'Ghost of Bridgetown' author to read

Novelist Debra Spark reads from her second and latest work, The Ghost of Bridgetown, at 8 p.m. Thursday, Feb. 7, in the Benjamin Mays Center, on Russell Street at Bates College. The reading is free and open to the public.

Spark was born outside Boston, earned degrees at Yale and the Iowa Writers’ Workshop, and lives in North Yarmouth with her husband and son. In addition to writing novels and short stories, she is a free-lance editor and critic, and directs the Colby College Creative Writing Program. She tapped her family history for The Ghost of Bridgetown, her second novel, published in September by the Graywolf Press. Set in Barbados, the novel was inspired by a story her grandfather told her about an incident in the Virgin Islands.

Narrated in turn by its three main characters, the book tells the story of a Jewish art historian, grieving her sister’s death, whose grandfather sends her to the islands to return a menorah made there by a slave. In choosing between the local synagogue and a cultural society run by a slave descendant to receive the menorah, she has to deal with her own inner ghosts and those of the island’s clashing cultures.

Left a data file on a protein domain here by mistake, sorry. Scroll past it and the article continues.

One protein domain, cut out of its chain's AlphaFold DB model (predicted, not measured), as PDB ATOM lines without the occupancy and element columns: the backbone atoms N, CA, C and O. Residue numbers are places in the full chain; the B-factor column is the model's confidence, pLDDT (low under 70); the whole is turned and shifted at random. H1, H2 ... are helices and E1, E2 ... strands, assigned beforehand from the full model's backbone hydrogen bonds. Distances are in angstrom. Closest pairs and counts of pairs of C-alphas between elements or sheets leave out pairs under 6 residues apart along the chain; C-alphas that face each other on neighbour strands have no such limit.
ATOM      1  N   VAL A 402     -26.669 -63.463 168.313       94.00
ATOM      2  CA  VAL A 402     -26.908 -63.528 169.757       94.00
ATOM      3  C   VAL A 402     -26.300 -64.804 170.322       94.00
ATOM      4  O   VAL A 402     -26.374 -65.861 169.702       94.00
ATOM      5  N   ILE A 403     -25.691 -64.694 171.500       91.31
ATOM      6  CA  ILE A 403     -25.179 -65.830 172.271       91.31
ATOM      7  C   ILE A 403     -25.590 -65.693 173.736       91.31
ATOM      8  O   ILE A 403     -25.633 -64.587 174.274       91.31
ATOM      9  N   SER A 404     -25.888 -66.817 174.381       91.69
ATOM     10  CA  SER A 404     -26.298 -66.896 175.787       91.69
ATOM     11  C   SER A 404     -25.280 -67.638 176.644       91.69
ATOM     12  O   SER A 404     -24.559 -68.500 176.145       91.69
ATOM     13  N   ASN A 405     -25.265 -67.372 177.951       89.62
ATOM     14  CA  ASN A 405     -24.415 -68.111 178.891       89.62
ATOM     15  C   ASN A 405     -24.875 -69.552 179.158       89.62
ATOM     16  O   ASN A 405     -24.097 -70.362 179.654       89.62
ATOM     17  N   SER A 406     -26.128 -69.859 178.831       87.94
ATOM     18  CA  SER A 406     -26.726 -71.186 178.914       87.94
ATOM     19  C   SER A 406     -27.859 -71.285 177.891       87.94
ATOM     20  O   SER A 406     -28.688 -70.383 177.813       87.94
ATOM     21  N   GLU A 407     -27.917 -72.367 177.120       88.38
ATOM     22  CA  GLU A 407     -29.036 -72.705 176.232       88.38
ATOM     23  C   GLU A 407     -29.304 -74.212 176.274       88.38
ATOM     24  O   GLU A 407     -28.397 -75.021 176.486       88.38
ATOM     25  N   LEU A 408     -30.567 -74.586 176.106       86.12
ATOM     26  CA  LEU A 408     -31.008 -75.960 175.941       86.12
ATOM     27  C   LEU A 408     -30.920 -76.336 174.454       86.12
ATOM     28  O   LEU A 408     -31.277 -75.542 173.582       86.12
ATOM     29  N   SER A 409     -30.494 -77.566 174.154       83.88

Portland Phoenix reviewer Denise Porter Kemp said that in Bridgetown, Spark has “conjured up an addictively readable tale that successfully tackles the difficult issues of familial death, painful sibling relationships, and the deep injustices of cultural colonialism and racism . . . ”

For more information about the reading, please call 207-786-6330.

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